Origin of council
Examples from the Web for council
In secret, before the referendum, the council went ahead and fluoridated the water anyway.
A spokesman for Lewisham council said last year that it would be forced to act if the family returned to Britain.Britain May Spy on Preschoolers Searching for Potential Jihadis|Nico Hines|January 7, 2015|DAILY BEAST
It is certainly more stylish than a council flat in a small-town banlieue!Hell Hath No Fury Like Valerie Trierweiler, the French President’s Ex|Lizzie Crocker|November 28, 2014|DAILY BEAST
In fact, a few years ago I was awarded the "Courage in Media" award from the Council on American Islamic Relations.How Aasif Mandvi Became Jon Stewart’s Favorite Jihadi|Dean Obeidallah|November 16, 2014|DAILY BEAST
But he said, “The UN council does nothing for people living in Iran.”The Real Reason Iran Killed This Woman for Defending Herself|Eli Lake|October 29, 2014|DAILY BEAST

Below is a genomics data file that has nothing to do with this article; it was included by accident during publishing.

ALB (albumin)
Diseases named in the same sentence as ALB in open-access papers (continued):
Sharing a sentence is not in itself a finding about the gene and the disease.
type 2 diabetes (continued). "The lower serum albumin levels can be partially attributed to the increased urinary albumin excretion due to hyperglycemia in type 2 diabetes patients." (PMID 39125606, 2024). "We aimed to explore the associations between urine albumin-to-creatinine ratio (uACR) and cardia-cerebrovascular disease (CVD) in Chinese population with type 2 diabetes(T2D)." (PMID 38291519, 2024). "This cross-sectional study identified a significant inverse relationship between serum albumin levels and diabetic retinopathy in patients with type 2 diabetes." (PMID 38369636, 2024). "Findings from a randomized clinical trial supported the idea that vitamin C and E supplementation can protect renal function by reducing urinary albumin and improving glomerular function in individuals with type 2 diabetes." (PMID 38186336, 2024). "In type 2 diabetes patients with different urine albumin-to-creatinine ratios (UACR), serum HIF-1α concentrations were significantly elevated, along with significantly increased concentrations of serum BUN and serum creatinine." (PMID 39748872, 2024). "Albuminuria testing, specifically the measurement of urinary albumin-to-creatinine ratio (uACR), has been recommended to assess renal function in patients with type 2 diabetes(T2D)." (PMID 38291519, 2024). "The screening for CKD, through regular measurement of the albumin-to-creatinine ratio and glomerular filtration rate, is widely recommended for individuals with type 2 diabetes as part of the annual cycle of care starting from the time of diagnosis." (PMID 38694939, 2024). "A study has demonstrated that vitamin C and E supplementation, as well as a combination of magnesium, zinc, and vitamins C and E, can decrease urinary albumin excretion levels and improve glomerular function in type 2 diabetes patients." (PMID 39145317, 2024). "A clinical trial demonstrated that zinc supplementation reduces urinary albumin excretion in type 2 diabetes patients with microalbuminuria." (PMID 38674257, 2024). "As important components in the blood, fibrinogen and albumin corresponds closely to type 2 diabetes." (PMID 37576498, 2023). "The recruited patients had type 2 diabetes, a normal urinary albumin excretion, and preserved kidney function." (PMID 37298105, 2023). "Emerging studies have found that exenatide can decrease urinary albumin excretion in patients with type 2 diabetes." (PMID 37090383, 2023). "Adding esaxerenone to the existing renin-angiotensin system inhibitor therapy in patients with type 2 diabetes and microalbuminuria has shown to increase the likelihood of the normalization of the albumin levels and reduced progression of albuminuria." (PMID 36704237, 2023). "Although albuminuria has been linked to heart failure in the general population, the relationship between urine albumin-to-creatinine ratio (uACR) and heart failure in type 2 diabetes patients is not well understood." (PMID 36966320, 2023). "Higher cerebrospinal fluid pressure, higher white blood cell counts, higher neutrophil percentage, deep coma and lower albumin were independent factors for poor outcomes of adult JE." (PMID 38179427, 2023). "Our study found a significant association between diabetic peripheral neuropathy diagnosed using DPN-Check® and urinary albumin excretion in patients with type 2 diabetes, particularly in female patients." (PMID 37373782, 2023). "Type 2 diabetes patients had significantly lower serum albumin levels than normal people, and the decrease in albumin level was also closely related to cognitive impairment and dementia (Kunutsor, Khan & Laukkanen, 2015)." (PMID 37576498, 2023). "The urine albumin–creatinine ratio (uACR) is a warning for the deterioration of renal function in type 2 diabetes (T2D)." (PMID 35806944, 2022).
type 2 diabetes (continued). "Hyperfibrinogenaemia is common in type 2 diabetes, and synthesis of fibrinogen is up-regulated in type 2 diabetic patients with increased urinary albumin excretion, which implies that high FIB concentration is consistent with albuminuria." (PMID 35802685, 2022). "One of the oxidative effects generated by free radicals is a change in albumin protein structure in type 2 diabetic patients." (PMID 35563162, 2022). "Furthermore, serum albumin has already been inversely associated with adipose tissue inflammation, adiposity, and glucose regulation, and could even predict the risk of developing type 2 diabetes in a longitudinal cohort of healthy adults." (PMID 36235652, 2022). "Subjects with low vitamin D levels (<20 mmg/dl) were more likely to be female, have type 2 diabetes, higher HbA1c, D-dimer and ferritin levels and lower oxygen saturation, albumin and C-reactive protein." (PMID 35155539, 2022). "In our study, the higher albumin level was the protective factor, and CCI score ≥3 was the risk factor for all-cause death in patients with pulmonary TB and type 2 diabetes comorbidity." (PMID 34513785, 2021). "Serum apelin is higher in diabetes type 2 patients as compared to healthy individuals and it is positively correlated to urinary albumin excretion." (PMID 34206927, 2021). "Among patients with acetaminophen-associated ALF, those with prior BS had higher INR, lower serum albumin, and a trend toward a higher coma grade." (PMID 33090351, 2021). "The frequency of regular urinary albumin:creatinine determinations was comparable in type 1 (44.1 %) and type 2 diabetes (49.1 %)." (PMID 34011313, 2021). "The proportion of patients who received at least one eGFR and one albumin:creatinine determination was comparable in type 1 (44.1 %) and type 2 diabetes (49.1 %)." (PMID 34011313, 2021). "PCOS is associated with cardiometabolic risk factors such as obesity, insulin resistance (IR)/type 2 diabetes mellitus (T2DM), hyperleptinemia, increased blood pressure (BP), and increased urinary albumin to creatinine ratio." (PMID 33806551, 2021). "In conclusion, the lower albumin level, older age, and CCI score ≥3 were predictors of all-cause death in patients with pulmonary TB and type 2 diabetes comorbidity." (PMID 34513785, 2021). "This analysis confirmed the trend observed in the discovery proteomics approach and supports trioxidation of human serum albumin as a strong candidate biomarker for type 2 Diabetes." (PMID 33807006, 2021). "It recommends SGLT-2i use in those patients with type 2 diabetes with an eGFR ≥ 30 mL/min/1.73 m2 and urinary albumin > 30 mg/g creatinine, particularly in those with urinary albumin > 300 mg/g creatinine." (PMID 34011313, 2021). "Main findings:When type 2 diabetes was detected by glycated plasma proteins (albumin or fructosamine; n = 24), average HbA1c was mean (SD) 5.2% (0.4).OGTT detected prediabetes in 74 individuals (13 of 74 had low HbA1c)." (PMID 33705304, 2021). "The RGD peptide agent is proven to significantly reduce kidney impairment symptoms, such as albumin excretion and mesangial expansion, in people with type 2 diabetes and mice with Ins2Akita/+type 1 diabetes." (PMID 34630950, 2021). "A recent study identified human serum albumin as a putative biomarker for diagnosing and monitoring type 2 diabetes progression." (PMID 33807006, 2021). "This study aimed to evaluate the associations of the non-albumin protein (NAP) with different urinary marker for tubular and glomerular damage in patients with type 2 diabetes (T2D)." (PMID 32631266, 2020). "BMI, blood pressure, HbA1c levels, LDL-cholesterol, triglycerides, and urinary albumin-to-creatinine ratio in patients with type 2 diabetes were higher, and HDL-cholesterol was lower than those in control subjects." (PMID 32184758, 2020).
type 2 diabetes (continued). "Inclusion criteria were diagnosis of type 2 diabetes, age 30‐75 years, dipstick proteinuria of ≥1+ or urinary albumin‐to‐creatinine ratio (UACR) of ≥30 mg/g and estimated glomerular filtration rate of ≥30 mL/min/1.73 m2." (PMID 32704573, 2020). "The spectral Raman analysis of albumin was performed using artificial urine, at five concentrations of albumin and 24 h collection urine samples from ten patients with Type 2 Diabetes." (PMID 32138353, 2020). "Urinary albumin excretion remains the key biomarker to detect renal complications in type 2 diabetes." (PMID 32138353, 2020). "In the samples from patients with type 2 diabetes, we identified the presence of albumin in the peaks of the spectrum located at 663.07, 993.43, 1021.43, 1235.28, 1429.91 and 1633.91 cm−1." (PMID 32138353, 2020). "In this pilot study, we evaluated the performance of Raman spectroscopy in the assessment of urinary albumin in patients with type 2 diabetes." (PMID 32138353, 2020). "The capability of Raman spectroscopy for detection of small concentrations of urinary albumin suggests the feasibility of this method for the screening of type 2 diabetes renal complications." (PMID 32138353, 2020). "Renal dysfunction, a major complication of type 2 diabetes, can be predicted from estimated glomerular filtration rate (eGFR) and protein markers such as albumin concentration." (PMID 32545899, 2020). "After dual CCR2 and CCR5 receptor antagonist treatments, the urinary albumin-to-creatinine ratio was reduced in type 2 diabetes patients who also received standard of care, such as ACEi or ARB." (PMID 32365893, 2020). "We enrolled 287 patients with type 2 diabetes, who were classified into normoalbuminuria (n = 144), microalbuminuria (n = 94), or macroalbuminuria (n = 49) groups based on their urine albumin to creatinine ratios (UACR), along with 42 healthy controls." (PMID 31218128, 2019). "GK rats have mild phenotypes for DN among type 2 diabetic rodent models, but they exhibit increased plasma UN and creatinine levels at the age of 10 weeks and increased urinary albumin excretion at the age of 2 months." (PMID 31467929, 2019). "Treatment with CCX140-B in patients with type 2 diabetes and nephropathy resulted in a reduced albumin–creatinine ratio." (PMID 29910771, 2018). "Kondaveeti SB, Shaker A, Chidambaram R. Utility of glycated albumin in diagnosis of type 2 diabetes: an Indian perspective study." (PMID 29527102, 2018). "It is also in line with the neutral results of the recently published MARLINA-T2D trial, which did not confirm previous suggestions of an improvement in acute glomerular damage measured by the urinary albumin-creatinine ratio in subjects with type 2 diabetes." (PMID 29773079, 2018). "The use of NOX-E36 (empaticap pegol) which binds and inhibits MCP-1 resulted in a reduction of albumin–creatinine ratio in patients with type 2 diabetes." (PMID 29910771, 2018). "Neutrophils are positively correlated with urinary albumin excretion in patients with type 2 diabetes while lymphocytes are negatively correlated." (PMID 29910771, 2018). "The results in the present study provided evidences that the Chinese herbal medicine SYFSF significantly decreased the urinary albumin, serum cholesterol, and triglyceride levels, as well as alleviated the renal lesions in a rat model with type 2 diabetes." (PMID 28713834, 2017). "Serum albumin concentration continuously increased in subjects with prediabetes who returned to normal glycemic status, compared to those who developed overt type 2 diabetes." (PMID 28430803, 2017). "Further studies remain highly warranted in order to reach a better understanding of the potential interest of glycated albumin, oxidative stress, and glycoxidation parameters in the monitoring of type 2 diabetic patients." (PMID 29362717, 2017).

He next dropped his name of Malagigi, because it had been given him by the devils in council, and called himself Onofrio.Castellinaria|Henry Festing Jones
If the incensed father, who was a member of the Council, used the full severity of the law, he might fare even worse than ill.In The Fire Of The Forge, Complete|Georg Ebers
King Philip agreed to meet this council in a new attempt to adjust all their difficulties.King Philip|John S. C. (John Stevens Cabot) Abbott
The council sent the mother and son away with the assurance of immediate action.Comrades|Thomas Dixon
The results shall be sent to this council, with an account of everything that is done, and his opinion of what is meet to be done.The Philippine Islands, 1493-1898|E. H. Blair
British Dictionary definitions for council
Word Origin for council
Word Origin and History for council
early 12c., from Anglo-French cuncile, from Old North French concilie (Old French concile, 12c.) "assembly; council meeting; body of counsellors," from Latin concilium "group of people, meeting," from com- "together" (see com-) + calare "to call" (see claim (v.)). Tendency to confuse it in form and meaning with counsel has been consistent since 16c.